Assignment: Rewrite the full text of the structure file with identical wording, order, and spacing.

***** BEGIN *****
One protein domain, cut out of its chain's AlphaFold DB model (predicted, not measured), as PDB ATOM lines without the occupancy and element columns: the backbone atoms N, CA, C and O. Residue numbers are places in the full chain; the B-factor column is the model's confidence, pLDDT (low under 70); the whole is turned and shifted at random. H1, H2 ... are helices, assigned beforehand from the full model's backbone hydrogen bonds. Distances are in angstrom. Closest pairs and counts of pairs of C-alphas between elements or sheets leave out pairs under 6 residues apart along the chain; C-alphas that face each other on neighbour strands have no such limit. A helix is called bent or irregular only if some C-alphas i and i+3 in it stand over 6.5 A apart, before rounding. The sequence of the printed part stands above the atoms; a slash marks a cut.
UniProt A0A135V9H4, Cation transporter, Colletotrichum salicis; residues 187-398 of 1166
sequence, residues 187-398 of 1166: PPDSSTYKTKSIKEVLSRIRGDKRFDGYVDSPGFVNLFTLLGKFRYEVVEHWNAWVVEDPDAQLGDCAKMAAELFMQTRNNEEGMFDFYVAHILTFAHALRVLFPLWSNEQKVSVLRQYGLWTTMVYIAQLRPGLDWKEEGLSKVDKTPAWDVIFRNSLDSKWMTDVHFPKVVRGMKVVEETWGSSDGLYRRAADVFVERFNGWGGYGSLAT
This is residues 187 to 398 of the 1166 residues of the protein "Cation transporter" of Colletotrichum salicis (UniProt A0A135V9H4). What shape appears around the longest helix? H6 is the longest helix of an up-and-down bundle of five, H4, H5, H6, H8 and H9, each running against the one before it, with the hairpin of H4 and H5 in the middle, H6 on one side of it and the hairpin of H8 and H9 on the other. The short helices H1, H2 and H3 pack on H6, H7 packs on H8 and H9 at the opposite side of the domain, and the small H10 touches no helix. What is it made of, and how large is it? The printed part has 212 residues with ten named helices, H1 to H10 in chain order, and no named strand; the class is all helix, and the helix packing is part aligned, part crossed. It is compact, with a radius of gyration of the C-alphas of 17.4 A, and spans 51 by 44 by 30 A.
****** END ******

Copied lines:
One protein domain, cut out of its chain's AlphaFold DB model (predicted, not measured), as PDB ATOM lines without the occupancy and element columns: the backbone atoms N, CA, C and O. Residue numbers are places in the full chain; the B-factor column is the model's confidence, pLDDT (low under 70); the whole is turned and shifted at random. H1, H2 ... are helices, assigned beforehand from the full model's backbone hydrogen bonds. Distances are in angstrom. Closest pairs and counts of pairs of C-alphas between elements or sheets leave out pairs under 6 residues apart along the chain; C-alphas that face each other on neighbour strands have no such limit. A helix is called bent or irregular only if some C-alphas i and i+3 in it stand over 6.5 A apart, before rounding. The sequence of the printed part stands above the atoms; a slash marks a cut.
UniProt A0A135V9H4, Cation transporter, Colletotrichum salicis; residues 187-398 of 1166
sequence, residues 187-398 of 1166: PPDSSTYKTKSIKEVLSRIRGDKRFDGYVDSPGFVNLFTLLGKFRYEVVEHWNAWVVEDPDAQLGDCAKMAAELFMQTRNNEEGMFDFYVAHILTFAHALRVLFPLWSNEQKVSVLRQYGLWTTMVYIAQLRPGLDWKEEGLSKVDKTPAWDVIFRNSLDSKWMTDVHFPKVVRGMKVVEETWGSSDGLYRRAADVFVERFNGWGGYGSLAT
This is residues 187 to 398 of the 1166 residues of the protein "Cation transporter" of Colletotrichum salicis (UniProt A0A135V9H4). What shape appears around the longest helix? H6 is the longest helix of an up-and-down bundle of five, H4, H5, H6, H8 and H9, each running against the one before it, with the hairpin of H4 and H5 in the middle, H6 on one side of it and the hairpin of H8 and H9 on the other. The short helices H1, H2 and H3 pack on H6, H7 packs on H8 and H9 at the opposite side of the domain, and the small H10 touches no helix. What is it made of, and how large is it? The printed part has 212 residues with ten named helices, H1 to H10 in chain order, and no named strand; the class is all helix, and the helix packing is part aligned, part crossed. It is compact, with a radius of gyration of the C-alphas of 17.4 A, and spans 51 by 44 by 30 A.